Labor claims its amendments to strengthen the welfare safety net are “structural” and “calibrated”. But the changes are not enough to lift people out of poverty. Leo Earle reports.
The Robodebt letters were deliberately designed without a phone number for people to call, the intention being that they quietly pay up online. Peter Martin reports on the sinister science behind such decisions.
Green Left journalist Isaac Nellist and refugee rights activist Chloe DS go through the latest news from Australia and around the world.
While the Royal Commission report into Robodebt did not recommend systemic compensation to the victims, it did suggest lifting the rate for social security benefits. Alex Bainbridge reports.
If ever there was an instance of hideous failing in government policy, the cruel, inept and vicious Robodebt program would have to be one of them. Binoy Kampmark reports.
The Robodebt royal commission has revealed that lower level Centrelink workers were telling their bosses that the system was wrong and cruel. They were not listened to, writes Sue Bolton.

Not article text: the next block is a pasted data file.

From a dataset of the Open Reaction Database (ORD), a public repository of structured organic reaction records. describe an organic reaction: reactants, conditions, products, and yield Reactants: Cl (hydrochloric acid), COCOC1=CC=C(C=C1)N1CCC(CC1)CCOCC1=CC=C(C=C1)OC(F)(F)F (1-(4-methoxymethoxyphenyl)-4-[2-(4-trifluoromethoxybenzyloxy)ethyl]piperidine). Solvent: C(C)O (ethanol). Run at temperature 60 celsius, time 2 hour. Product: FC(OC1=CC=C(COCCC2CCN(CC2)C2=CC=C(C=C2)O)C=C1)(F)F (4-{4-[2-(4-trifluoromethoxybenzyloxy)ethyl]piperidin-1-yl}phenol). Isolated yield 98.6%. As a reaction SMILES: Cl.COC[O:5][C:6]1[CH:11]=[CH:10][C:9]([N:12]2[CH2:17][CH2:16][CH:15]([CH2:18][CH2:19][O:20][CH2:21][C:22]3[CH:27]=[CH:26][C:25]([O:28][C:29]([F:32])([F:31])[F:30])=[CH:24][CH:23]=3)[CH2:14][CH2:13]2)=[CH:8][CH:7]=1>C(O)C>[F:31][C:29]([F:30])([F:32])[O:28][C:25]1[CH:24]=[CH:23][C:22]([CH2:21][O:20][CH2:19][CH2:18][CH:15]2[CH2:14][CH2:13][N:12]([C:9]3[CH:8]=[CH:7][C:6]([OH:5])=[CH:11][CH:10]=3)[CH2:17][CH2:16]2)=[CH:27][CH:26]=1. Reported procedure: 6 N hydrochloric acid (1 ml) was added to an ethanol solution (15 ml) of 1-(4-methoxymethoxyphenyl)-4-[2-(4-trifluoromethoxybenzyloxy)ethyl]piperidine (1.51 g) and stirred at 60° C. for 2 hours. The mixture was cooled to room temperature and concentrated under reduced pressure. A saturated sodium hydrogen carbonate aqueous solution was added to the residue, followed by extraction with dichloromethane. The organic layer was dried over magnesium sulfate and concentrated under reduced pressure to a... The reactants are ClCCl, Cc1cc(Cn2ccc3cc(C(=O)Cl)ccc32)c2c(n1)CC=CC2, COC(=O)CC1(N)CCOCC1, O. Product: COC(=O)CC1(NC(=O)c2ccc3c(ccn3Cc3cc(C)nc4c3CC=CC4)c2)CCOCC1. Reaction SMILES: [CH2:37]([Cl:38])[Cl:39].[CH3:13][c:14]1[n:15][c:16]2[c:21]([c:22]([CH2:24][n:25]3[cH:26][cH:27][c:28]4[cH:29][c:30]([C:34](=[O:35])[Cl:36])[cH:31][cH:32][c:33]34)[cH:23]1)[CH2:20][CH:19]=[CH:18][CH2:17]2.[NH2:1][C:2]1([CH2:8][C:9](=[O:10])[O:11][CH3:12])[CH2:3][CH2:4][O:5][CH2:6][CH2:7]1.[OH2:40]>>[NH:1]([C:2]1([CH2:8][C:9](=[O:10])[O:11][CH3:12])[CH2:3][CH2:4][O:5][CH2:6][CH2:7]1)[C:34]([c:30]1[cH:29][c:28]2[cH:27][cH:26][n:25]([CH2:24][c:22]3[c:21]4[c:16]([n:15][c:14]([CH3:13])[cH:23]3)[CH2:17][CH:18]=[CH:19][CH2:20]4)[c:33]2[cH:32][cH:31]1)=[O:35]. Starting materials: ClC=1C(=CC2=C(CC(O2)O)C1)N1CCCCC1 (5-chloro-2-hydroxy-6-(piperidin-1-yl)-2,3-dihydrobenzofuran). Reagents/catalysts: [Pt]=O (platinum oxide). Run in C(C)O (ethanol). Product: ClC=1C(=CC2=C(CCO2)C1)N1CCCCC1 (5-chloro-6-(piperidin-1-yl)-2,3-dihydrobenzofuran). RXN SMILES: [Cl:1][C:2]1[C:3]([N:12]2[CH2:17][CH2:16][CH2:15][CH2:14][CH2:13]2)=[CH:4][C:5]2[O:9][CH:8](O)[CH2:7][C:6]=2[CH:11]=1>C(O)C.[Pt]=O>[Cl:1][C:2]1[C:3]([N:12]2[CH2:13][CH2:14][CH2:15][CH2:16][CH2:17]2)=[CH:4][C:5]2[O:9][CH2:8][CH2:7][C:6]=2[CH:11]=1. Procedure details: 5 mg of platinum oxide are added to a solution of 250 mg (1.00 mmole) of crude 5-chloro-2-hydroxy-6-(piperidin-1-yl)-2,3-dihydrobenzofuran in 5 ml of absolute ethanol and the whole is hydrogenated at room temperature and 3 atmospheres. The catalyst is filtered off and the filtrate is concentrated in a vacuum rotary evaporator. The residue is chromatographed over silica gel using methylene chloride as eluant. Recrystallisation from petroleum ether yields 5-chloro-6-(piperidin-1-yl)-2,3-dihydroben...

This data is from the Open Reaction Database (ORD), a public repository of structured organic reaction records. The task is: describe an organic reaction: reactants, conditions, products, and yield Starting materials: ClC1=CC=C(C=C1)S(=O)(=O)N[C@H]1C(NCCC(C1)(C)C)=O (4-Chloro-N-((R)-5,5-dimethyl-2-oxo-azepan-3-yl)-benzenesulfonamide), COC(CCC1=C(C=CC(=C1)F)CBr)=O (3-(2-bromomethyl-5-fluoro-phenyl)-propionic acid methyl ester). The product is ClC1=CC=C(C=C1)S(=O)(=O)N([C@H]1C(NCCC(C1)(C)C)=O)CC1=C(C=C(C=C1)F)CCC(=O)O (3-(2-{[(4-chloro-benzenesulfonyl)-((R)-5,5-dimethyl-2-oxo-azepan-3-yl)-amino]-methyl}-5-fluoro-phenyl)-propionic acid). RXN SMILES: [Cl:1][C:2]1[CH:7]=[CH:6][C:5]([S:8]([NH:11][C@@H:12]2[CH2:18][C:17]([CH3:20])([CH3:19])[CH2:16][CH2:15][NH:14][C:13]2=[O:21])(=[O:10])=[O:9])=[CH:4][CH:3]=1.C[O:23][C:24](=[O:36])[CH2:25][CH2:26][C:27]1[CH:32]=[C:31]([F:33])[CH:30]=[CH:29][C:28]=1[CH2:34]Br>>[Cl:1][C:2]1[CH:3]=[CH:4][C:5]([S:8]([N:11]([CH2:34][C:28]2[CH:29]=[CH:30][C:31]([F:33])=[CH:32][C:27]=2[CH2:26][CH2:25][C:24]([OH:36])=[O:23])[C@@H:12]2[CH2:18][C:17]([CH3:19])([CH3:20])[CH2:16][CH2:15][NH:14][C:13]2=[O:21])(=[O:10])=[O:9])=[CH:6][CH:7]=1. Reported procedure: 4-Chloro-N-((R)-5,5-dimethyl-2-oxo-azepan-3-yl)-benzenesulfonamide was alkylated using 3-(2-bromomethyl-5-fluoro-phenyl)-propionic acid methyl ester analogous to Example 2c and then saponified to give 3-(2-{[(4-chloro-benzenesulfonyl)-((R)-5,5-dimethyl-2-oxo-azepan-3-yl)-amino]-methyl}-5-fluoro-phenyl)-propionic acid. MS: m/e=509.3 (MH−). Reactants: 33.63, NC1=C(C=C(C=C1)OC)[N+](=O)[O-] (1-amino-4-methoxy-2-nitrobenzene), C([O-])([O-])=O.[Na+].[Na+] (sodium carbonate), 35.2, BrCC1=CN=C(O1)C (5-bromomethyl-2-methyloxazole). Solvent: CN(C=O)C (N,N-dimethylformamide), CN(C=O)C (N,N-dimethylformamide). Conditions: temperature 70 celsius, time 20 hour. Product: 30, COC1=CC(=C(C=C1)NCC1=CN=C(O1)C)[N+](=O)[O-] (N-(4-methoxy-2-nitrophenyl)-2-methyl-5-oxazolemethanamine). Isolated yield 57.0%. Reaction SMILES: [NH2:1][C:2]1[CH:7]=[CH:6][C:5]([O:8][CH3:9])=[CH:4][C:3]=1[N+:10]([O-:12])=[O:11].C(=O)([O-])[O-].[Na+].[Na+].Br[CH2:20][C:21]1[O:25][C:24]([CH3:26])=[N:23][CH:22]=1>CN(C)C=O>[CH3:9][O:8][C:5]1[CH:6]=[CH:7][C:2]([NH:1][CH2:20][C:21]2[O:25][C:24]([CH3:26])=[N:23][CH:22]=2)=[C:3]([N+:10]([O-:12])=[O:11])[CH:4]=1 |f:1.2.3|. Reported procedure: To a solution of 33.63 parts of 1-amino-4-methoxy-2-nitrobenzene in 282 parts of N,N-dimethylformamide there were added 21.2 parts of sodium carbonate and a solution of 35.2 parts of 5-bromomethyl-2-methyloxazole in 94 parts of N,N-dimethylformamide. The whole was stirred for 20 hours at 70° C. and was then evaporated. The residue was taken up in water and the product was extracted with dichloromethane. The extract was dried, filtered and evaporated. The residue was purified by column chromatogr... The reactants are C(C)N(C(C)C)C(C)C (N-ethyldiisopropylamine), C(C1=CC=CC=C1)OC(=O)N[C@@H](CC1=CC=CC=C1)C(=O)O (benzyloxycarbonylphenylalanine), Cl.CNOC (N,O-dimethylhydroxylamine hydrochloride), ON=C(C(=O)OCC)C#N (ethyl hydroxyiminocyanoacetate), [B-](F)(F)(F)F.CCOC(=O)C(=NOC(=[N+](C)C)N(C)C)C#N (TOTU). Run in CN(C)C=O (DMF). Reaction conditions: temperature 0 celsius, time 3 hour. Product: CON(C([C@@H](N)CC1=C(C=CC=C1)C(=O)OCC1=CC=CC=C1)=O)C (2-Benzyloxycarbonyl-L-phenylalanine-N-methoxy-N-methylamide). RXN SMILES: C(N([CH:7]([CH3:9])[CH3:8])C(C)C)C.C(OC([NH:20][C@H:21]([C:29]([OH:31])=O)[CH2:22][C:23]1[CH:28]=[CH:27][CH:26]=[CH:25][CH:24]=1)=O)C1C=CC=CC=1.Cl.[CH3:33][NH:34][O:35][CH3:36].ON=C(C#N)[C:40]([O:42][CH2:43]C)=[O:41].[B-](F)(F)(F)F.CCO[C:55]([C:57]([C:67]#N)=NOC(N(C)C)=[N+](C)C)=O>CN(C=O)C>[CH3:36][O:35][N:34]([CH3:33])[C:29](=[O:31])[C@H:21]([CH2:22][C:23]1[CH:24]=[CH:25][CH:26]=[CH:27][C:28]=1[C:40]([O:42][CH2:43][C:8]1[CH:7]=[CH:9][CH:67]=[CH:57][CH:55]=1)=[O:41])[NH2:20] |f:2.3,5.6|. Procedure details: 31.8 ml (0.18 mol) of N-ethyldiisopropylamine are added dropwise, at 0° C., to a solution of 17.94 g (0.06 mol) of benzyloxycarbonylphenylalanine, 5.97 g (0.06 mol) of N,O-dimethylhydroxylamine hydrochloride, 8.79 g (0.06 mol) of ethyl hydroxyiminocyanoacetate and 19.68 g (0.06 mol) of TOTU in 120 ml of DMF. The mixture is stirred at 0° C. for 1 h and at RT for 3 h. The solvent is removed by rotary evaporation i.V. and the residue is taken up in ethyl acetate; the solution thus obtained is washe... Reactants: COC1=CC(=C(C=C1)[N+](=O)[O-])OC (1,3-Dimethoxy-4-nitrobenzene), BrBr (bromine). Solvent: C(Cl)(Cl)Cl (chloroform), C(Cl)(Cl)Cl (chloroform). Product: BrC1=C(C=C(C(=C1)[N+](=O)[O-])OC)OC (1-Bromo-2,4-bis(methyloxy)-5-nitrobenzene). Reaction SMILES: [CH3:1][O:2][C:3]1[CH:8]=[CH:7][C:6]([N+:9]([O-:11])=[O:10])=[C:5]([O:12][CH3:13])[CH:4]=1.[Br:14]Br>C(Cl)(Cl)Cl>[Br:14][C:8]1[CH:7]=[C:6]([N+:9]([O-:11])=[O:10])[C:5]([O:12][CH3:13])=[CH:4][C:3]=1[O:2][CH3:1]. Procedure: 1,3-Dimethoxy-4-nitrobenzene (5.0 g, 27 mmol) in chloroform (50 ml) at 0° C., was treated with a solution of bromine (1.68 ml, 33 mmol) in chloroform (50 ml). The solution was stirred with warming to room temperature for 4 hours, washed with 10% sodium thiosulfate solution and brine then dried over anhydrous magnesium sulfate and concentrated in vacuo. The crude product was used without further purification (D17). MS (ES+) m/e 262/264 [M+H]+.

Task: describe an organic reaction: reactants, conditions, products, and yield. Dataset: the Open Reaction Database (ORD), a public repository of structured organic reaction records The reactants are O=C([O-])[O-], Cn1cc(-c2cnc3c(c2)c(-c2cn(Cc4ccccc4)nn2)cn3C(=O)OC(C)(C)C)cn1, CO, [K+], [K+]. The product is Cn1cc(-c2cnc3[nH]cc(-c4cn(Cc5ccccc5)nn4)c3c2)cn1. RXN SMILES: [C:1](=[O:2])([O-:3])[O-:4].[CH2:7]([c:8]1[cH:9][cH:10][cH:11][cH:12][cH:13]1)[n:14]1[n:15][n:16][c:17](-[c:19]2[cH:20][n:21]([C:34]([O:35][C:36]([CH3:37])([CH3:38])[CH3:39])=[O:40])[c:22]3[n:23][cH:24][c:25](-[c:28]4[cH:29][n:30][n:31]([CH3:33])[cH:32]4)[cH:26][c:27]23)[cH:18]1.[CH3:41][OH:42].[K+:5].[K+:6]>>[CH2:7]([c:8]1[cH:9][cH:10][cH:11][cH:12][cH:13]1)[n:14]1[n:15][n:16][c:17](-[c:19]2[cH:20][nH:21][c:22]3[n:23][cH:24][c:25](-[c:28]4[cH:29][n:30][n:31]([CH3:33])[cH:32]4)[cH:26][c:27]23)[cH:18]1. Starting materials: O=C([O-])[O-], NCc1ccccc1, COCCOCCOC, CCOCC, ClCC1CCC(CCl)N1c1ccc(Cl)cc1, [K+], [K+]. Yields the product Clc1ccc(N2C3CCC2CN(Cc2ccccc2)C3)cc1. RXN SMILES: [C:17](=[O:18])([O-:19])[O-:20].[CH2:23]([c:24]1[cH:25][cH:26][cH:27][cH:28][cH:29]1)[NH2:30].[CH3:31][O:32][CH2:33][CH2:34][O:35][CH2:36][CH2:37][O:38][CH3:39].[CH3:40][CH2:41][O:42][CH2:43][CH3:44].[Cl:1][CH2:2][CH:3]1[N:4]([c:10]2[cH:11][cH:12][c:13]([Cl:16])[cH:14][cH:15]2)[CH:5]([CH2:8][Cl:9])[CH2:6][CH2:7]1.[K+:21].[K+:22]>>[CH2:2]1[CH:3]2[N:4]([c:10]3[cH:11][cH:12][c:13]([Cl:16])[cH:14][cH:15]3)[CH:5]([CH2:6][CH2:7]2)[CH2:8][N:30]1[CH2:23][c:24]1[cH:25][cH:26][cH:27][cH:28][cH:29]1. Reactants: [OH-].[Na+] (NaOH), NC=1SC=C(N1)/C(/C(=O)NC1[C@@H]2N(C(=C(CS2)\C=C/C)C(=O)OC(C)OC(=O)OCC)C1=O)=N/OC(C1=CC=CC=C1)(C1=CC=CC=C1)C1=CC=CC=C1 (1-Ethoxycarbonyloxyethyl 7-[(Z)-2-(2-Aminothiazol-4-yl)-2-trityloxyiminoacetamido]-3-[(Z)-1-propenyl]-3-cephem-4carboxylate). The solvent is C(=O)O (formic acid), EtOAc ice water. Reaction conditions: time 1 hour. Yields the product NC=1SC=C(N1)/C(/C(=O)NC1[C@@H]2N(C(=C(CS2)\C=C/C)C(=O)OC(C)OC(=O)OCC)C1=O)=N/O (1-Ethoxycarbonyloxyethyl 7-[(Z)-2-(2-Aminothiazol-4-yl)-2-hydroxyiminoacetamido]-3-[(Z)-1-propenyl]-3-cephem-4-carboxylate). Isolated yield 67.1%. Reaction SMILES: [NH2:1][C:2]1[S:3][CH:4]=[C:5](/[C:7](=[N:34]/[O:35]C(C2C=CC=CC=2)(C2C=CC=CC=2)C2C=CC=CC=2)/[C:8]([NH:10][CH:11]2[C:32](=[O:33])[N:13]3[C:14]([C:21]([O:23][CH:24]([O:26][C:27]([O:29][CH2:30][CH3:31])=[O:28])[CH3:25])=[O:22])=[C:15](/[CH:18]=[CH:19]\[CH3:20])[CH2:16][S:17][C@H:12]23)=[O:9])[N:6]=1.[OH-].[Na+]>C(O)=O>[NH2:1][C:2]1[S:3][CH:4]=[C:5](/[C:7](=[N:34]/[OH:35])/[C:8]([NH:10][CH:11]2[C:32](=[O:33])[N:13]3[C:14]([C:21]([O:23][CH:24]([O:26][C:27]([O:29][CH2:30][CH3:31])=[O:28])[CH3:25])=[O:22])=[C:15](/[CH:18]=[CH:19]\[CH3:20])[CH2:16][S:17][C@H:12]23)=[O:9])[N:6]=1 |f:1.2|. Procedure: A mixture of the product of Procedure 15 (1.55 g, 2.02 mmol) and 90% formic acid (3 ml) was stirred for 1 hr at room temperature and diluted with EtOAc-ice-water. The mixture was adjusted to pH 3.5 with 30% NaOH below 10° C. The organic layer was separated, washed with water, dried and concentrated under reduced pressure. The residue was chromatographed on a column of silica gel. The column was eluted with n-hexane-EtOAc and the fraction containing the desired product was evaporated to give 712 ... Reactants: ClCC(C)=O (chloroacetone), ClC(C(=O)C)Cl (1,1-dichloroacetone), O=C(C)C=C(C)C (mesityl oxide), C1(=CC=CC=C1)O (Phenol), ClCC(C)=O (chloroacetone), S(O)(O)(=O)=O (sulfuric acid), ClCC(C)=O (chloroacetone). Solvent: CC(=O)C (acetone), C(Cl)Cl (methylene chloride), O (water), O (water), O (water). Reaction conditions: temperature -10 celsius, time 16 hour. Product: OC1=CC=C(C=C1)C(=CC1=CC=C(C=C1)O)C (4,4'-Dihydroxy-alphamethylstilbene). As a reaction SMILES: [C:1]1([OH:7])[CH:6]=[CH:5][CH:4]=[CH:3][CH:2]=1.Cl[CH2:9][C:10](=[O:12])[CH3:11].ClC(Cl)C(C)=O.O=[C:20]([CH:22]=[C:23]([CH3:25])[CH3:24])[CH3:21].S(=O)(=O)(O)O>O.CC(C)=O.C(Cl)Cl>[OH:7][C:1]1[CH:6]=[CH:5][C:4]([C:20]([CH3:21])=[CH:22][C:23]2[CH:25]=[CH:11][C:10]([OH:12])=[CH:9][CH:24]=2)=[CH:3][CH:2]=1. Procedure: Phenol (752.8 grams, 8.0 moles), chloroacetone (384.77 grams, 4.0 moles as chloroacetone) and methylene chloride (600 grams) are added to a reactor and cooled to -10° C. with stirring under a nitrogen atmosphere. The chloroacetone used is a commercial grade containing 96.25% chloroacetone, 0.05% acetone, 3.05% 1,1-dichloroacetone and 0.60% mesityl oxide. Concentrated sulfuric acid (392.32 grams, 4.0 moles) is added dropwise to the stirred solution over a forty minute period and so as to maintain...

It seems like no government official or senior public servant realised the Robodebt scheme was illegal, but the idea that the Coalition government didn’t know exactly what it was doing is preposterous, argues Zane Alcorn.
The Labor government is pushing ahead with a new debt-collecting system and a points-based mutual obligations system, despite welfare groups advising that both will harm job seekers. Paul Gregoire reports.
Penalising welfare recipients is standard operating procedure for the federal government and despite the “robodebt” scandal, this practice is set to continue, writes Pip Hinman.
The tide appears to be turning against the federal government’s punitive robodebt scheme, reports Kerry Smith.
About 200 people rallied in Melbourne on January 31 against the Turnbull Government's new practice of sending computer-generated debt notices to people who have received or are receiving Centrelink payments.
Up to 90% of these debt notices are false. Many people have received debt notices demanding they repay thousands of dollars that they dispute owing. Centrelink staff have been instructed not to fix any obvious errors unless the person complains.
The Australian Council of Social Service (ACOSS) has urged Prime Minister Malcolm Turnbull to immediately halt Centrelink’s automated debt recovery system, protect government whistleblowers and end an ongoing “abuse of government power” that is causing distress and financial hardship to some of Australia’s most vulnerable people.
ACOSS joined a wide range of charities, welfare groups, legal bodies, unions and advocacy services, which have all expressed serious reservations about the accuracy and fairness of the debt recovery system.
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